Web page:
To Your Health: Time For New Resolutions
When the New Year's parties end, a lot of us are left with some tough promises to keep.
This year, I'll lose weight. Smoking? History! And, of course, I'll start working out, too. Really, I mean it this time.
So with the day for fresh starts looming, we resolved to ask Americans about their New Year's resolutions, past and future, in the latest NPR-Thomson Reuters Health Poll.
First, if you're thinking about committing to improving your health in 2012, you'll have plenty of company. A little over half of the people we surveyed said they'll resolve to exercise more. More than a third will resolve to lose weight. And 13 percent say they'll commit to either quitting smoking or reducing how much they smoke.
Some people have had a lot of practice with their vows to do better. A little more than a third of people have resolved to lose weight at least once in the past five years. Among those who have promised themselves they'd shed a few pounds, 38 percent made that resolution five years in a row.
How much did people want to lose? Almost half of people with dieting in mind wanted to drop 10 to 29 pounds. About 21 percent wanted to shed between 30 and 49 pounds.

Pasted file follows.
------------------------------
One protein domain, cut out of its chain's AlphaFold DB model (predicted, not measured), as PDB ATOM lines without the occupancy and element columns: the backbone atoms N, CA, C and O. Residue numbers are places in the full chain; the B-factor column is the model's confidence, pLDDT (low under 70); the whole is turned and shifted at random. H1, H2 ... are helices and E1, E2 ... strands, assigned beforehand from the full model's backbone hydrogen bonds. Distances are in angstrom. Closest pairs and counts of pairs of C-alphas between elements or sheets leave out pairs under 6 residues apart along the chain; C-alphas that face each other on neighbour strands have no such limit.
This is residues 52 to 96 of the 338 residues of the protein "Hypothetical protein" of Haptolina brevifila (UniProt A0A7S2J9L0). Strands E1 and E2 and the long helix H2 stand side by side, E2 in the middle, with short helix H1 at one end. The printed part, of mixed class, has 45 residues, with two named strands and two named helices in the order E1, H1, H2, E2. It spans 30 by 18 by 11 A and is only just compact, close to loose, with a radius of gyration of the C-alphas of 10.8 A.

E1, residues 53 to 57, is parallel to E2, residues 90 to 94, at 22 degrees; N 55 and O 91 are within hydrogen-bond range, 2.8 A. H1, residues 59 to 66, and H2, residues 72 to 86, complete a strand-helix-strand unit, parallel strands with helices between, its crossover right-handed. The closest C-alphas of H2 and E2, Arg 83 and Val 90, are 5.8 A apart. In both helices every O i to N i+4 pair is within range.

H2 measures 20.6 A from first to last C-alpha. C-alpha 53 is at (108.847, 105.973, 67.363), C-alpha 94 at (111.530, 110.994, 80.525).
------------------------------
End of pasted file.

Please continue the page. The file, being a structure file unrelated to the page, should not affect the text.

Making a resolution is the easy part. How well do people actually do? Overall, 57 percent of respondents who wanted to lose weight in the past told us they'd reached their goal.
Quitting smoking is more challenging. Among people who had vowed to quit smoking at least once in the past five years, only 36 percent said they had succeeded.
The telephone poll of more than 3,000 adults across the country was conducted during the first half of December. The margin for error is plus or minus 1.8 percentage points. Click here to read the questions and complete results. You can find the previous polls here, or by clicking on the NPR-Thomson Reuters Health Poll tag below.
Now, we have to admit that we wondered how accurate people's reports of success on their goals might be. The folks at Practice Fusion, a supplier of electronic medical record systems for doctors' offices, gave us another way of looking at things.
The company combed through a sample of real-world data from doctors' records, including the weights of more than 21,000 patients measured in 2010 and again in 2011. "There's a lot of people who are losing some weight," Jake Marcus, a data scientist at Practice Fusion, tells Shots. Overall, about 46 percent of people lost some weight. On average, it was about 7 pounds from one year to the next.
Now the Practice Fusion data are from people who saw their doctors regularly, and we don't know how that lines up with respondents to our poll. After looking at our poll's findings and his own company's data, Marcus says you might not reach your ambitious New Year's health goal, but it's still worth a try. You may lose a little weight, which is better than none at all.
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